Yes, I am a bibliophile.  I am a lover of books, a collector, too, although I do not limit myself to the wonderful, hardbound volumes I adore.  A while back, I realized that many little tales that delight me are never printed in the hardbound format.  I’d like to out by sharing the books my children and I have read together over the past six months.  Some are absolutely amazing.  We try to maintain high standards, but because everyone has different expectations, please use your judgment.  My wish is to find, relish, and share what will uplift.  I call them Article 13 pieces; basically, uplifting, clean, noble, inspiring, praiseworthy art and media.

So, here is our list, with the hope that something will be a blessing.

Fiction- Fairy tales

Beauty Sleep- Cameron Dokey

Violet Eyes-Dokey   

The Night Dance- Suzanne Weyn

The World Above- Dokey

*The books above are all part of a YA series called Once Upon A Time and are wonderful retellings of some of the famous fairy tales.  These are clean, creative, and I have enjoyed all but two in the series.  Cameron Dokey is my favorite writer in the group, yet several of the others are very good as well.  I love Dokey’s imagery!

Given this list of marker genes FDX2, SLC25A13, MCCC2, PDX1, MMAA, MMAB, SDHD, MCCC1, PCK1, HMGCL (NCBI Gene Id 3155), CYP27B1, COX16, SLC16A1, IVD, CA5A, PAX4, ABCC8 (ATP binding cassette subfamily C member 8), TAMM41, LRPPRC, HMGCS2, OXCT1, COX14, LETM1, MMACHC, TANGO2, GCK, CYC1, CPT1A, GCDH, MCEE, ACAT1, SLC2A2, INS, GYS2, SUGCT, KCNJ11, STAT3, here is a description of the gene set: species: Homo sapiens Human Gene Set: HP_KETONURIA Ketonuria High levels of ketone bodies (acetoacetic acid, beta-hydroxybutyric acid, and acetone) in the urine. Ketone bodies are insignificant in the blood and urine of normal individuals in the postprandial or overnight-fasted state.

The Twelve Dancing Princesses

Pinocchio- Carlo Collodi




Jack and the Beanstalk

Beauty And The Beast-Beaumont

The Emperor’s New Clothes-Anderson

The Sleeping Beauty in the Woods- Heyer

East of the Sun and West of the Moon- Lynch

Hansel and Gretel


Percy Jackson and the Olympians 1-5- Riordan

Fablehaven books 1-5- Mull

The Candy Shop Wars- Mull  *Honestly, I have to list this, as we read it, but I cannot give it a high recommendation.  It gave me the creeps.

The Phantom Tollbooth- Norton Juster *This is a wonderful story, jammed with humor, adventure, beautiful language, and life lessons. 

A surfeit of similies- Norton Juster

A Connecticut Yankee in King Arthur’s Court- Mark Twain

Fiction- Family

The Five Little Peppers and How They Grew- Sullivan

Laddie: A True Blue Story- Porter


The Gift of the Magi- O. Henry

The Fourth Wiseman

The Old Man and The Tree- A parable

The King’s Highway-Fullmer

The Giving Tree-Silverstein  *I remember reading Silverstein’s poetry as a child, but as an adult many disappoint me.  This one gave us pause for great conversation.

The Little Red Hen

The Blind Men and The Elephant                                                                                        

The Little Engine That Could- Piper

Little Red Riding Hood


The Ugly Duckling

The Spyglass-Evans

Daughter of A King- Nunes

Christmas Tales

Twas The Night Before Christmas- Moore

A Christmas Bell For Anya-Stewart

Laughing All The Way- Beeson

Christmas Oranges-Bethers

The Littlest Angel

The Light of Christmas- Evans

A Night Without Darkness- Robinson

A Christmas Dress for Ellen- Monson

Mr. Edwards Meets Santa Claus and The First Christmas- Wilder

When Jesus Was Born in Bethlehem- Brickey

Financial Literacy & Character-building

The Science of Getting Rich- Wattles

The Richest Man in Babylon- George S. Clason

The Gettysburg Address-Lincoln, speech

Give me liberty or give me death-Henry,  speech

Declaration of Independence- Jefferson, et al.

The Man With the Hoe-Markham, a poem

The majesty of calmness- William George Jordan